Stein: I fear that the Grizzlies' L will prove to be the most telling. I know our own Royce Webb was circulating the stat on Twitter on Sunday night about how three teams have previously taken leads of 18 or more into a fourth quarter, blown those leads and still managed to make it all the way to the NBA Finals ... with two of the three teams winning it all. But this was Game 1 of the playoffs for the Griz. At home, no less. I have to believe it will leave a deeper scar. (Honorable mention: Orlando's win in Indy without Dwight Howard tells us a lot about how far away the Pacers are from true title contention after their regular-season success raised the expectations bar so high.)

Wallace: The Clippers' comeback aside, the most telling victory goes to the other L.A. team. The Lakers totally dominated Denver by playing the epitome of team ball and getting a triple-double from Andrew Bynum. It shows that Kobe & Co. still have what it takes to be a strong championship threat. The most telling loss, Grizzlies aside, was the Indiana Pacers'.

3. What will you remember most from this past weekend?

Adande: Derrick Rose's injury. Anything else is subject to change from game to game, but the impact of Rose's injury will last into next season (or even longer).

Kharpertian: Nick Young turning into a legitimate force to be reckoned with on a playoff team. Chris Paul really is magic.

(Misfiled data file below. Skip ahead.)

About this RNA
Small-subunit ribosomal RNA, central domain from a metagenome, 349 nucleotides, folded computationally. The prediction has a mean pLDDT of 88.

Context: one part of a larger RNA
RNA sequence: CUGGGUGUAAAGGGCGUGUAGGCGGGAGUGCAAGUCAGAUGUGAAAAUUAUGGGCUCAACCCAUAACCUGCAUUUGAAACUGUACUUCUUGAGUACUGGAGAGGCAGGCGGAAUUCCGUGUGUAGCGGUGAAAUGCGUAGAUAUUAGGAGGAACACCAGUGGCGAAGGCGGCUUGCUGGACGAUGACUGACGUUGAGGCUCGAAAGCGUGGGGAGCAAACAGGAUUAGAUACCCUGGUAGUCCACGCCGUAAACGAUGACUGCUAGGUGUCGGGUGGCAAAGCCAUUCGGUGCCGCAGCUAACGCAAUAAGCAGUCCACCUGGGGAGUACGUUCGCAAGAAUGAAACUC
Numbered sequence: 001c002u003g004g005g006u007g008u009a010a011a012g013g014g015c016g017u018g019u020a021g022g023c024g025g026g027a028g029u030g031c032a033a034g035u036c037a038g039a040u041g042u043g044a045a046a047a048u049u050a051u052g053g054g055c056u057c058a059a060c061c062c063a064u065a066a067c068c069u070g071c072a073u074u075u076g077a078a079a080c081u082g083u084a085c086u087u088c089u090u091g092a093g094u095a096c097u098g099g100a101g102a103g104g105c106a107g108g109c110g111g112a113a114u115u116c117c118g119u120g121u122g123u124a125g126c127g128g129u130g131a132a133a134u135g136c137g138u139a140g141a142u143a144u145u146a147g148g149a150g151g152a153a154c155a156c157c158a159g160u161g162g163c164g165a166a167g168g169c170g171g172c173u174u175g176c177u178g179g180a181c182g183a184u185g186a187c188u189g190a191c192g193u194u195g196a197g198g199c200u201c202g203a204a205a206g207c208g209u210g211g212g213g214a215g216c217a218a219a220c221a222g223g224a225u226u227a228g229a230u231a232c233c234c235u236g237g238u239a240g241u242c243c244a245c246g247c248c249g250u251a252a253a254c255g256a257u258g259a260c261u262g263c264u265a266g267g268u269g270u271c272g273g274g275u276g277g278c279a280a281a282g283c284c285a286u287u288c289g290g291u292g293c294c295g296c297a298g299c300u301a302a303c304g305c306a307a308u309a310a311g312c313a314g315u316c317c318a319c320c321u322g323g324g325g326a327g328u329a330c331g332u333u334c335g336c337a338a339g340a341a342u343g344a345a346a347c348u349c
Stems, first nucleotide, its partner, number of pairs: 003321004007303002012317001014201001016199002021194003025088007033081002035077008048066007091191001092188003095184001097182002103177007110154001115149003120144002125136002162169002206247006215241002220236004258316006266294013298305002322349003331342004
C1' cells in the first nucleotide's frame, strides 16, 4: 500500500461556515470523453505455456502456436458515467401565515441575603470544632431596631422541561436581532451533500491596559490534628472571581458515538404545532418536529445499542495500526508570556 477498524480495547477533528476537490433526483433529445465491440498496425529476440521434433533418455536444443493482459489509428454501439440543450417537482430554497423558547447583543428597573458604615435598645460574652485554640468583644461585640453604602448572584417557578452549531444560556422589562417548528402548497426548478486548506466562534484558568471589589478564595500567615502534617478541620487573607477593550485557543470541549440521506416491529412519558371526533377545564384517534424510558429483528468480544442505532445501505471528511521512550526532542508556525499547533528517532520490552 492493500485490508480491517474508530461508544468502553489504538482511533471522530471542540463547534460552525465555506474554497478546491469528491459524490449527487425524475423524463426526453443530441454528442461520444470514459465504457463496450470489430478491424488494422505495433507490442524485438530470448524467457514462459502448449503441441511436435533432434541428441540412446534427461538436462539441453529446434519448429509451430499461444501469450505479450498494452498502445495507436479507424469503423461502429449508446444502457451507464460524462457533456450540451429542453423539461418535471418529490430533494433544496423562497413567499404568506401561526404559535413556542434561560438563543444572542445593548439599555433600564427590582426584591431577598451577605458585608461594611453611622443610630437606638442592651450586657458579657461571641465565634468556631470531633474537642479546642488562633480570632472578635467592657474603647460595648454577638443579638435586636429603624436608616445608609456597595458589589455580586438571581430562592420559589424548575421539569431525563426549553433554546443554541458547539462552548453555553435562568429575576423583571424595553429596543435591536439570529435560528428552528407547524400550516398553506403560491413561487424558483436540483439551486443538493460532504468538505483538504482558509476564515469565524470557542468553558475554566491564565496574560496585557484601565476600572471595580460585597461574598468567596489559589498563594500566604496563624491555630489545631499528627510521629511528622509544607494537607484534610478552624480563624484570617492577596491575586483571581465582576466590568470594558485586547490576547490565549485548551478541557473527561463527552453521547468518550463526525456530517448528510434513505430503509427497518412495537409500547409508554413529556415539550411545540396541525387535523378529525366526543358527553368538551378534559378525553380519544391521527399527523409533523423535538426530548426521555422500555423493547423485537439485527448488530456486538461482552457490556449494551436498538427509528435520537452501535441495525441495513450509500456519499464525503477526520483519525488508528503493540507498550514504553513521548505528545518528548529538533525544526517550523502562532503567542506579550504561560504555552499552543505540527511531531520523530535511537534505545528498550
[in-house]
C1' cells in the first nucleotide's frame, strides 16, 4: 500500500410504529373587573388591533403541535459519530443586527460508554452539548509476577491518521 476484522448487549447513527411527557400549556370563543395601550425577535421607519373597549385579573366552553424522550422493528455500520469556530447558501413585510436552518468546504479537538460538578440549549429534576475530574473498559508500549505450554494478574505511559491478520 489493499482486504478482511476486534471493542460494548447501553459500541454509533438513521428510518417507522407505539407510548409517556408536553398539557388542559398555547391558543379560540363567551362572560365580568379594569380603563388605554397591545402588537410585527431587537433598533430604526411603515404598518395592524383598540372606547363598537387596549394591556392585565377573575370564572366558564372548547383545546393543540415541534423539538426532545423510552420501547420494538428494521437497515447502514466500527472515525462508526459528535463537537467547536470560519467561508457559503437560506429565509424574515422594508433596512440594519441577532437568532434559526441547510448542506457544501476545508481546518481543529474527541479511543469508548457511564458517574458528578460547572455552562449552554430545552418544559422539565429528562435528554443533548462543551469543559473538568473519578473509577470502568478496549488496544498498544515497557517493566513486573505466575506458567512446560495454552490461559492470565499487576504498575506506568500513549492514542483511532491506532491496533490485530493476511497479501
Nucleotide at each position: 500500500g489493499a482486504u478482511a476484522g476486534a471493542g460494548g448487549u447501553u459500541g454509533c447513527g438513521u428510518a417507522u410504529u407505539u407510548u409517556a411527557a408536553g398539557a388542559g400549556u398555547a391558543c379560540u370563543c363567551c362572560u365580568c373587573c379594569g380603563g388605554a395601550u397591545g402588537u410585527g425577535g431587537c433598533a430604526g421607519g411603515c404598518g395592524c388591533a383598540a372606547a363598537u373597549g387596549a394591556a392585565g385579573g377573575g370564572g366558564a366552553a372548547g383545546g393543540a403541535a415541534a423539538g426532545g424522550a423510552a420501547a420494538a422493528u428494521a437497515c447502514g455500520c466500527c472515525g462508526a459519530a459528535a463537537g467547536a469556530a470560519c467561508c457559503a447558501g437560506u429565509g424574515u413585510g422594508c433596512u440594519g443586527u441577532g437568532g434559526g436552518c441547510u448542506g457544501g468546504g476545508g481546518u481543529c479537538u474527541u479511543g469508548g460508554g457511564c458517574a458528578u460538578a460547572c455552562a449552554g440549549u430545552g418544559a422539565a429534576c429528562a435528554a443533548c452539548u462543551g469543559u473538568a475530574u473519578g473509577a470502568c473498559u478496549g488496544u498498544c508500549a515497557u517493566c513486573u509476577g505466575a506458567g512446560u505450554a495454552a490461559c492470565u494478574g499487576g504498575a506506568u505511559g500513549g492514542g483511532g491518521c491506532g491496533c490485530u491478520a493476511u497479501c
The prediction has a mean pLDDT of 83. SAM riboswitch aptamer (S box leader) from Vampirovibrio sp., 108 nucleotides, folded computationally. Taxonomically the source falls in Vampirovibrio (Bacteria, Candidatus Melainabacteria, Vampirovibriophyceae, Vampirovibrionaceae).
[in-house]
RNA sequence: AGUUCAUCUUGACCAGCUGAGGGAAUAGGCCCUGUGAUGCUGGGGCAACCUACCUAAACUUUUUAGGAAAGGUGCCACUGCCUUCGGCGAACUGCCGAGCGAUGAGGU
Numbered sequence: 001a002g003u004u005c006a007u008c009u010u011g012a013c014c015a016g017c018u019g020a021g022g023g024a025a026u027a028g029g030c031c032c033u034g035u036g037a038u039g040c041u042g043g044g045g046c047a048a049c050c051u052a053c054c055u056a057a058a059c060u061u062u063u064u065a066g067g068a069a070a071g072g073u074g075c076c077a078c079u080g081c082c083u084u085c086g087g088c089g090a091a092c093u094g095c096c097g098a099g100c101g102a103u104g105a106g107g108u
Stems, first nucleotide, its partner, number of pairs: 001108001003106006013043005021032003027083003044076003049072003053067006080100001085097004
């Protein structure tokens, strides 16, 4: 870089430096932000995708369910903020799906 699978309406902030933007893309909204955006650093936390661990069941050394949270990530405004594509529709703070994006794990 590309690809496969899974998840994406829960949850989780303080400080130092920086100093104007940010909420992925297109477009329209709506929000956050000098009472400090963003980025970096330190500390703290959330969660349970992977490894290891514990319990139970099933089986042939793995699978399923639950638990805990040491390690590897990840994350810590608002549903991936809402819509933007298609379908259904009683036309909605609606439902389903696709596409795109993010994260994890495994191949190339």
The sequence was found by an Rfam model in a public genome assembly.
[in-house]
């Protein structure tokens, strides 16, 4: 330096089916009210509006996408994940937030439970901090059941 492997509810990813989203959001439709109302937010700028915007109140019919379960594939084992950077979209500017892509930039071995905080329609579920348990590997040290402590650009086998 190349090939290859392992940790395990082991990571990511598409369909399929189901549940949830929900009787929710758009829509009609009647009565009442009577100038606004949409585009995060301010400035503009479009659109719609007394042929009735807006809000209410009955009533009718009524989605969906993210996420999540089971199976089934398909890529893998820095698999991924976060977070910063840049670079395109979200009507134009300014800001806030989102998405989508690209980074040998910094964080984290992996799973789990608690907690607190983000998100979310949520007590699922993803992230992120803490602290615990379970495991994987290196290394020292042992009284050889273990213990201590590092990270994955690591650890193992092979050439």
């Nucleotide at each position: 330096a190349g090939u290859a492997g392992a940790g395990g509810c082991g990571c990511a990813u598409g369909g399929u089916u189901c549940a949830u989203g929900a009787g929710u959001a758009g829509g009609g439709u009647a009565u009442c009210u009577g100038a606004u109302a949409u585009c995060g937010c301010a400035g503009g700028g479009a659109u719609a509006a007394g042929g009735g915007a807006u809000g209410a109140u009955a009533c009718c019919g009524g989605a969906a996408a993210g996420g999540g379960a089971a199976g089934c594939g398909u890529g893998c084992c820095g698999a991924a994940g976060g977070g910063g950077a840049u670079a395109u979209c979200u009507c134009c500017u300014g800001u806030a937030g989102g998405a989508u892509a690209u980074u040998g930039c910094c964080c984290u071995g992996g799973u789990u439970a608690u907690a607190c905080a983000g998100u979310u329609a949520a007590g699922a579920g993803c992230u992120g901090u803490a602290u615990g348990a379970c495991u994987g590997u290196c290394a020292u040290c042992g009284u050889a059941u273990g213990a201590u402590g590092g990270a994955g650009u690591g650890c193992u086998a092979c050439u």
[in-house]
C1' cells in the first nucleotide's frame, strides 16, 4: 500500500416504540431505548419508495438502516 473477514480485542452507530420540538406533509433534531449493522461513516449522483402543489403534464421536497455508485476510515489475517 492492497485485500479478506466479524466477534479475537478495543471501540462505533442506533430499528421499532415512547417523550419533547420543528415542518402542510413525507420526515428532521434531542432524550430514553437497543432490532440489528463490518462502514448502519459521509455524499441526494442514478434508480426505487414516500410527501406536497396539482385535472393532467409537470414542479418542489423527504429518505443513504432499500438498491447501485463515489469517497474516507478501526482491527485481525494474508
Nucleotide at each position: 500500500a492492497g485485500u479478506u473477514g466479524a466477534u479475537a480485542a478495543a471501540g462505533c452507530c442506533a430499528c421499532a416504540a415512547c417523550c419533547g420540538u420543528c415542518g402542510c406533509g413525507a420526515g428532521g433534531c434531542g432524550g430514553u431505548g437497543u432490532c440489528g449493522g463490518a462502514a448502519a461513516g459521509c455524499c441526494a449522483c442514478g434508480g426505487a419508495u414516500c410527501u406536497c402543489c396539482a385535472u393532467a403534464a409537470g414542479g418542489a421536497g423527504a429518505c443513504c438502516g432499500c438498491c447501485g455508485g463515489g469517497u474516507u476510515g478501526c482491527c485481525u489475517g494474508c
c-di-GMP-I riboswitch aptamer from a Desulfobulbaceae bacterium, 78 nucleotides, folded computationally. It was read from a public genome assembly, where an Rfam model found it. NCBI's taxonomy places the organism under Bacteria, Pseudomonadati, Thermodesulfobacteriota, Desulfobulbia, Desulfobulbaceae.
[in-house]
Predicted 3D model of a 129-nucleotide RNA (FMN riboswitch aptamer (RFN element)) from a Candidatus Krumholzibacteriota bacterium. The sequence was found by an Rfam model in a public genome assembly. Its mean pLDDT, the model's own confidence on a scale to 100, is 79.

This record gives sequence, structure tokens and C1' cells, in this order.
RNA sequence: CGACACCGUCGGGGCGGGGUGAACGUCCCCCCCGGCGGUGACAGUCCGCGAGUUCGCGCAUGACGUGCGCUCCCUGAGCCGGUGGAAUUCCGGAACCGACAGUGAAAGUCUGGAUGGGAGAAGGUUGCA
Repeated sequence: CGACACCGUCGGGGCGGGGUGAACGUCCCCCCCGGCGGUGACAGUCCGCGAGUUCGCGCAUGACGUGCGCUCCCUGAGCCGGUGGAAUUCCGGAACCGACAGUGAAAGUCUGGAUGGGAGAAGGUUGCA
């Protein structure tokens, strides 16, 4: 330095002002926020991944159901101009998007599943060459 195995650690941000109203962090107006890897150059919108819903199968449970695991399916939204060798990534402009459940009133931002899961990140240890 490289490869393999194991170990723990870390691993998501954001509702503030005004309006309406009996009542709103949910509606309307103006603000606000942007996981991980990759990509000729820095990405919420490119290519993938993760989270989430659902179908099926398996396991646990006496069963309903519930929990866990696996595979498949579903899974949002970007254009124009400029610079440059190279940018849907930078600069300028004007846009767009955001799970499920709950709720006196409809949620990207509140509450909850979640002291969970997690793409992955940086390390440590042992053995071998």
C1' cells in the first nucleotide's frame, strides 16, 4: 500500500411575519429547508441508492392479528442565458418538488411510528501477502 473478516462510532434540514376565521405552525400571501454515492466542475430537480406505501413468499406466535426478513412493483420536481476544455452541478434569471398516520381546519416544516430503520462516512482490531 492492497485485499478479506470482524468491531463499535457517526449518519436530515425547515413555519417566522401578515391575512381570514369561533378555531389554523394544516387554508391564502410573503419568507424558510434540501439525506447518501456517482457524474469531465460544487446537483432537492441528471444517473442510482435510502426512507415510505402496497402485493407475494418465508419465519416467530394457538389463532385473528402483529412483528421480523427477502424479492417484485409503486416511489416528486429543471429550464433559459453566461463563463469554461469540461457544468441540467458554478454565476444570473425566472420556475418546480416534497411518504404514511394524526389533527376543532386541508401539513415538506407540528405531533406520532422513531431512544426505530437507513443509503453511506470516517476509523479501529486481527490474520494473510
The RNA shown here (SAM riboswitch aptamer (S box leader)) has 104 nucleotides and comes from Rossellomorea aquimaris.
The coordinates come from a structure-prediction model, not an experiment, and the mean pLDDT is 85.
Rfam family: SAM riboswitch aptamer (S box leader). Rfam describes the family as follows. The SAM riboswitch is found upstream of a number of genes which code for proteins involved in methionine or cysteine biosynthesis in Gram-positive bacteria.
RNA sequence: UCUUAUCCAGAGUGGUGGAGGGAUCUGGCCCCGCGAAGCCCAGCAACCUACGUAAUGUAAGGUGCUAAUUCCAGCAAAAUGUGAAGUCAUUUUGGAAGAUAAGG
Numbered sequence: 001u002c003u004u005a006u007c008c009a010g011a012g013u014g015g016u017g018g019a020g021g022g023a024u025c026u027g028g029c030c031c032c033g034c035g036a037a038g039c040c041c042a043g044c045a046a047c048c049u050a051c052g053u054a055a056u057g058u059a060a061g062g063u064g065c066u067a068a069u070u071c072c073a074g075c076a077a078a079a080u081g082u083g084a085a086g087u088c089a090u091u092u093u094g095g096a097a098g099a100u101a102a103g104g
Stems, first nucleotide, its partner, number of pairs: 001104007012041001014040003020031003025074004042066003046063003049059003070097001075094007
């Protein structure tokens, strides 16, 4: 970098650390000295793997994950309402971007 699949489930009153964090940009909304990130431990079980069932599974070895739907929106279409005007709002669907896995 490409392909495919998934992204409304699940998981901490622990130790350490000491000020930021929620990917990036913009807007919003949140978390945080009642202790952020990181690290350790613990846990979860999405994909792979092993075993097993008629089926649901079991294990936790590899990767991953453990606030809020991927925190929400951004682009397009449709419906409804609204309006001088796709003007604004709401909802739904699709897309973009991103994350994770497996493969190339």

Mason: Rose's injury. To me, the most enduring memory from this first round will be an injured Rose floating three feet off the ground, already protecting his left leg, a slow-motion image of supernatural athleticism and human vulnerability. We'll be talking about his injury not just for this playoff run but also during the Olympics he'll miss and next season as he tries to return.

Stein: How deflated the NBA fan in me was after Rose and Iman Shumpert went down ... and after Rajon Rondo's ridiculous ejection weakened Ray Allen-less Boston even further ... and what a letdown opening weekend was with so many noncompetitive games before the Clips uncorked that epic comeback to undo the most disappointing performance of them all for three-plus quarters.

Wallace: The horrible scream that pierced through AmericanAirlines Arena in Miami as Knicks rookie Iman Shumpert crumpled to the court as he tore up his knee. The fact that Shumpert tore his ACL only an hour or so after news hit that Rose suffered the same injury in the final minute of Chicago's win against Philly overshadowed everything.

4. Who needs to step it up?

Adande: Someone, anyone from the Indiana Pacers. Danny Granger would be a good place to start. After the injuries to Rose and Shumpert, the Pacers' fourth-quarter performance in Game 1 was the most brutal thing to watch this past weekend. When Memphis collapsed, at least Rudy Gay hit a late, go-ahead jumper. Indy had nothing the final four minutes of the game. Zip-zero.

Kharpertian: Kevin Garnett. The Celtics looked like a joke in the first half against Atlanta, no one more than Garnett, who shot 1-for-9 as Atlanta built a 14-point lead. He finished the game strong, but Josh Smith toyed with him all night, and the Celtics can't keep digging themselves out of holes.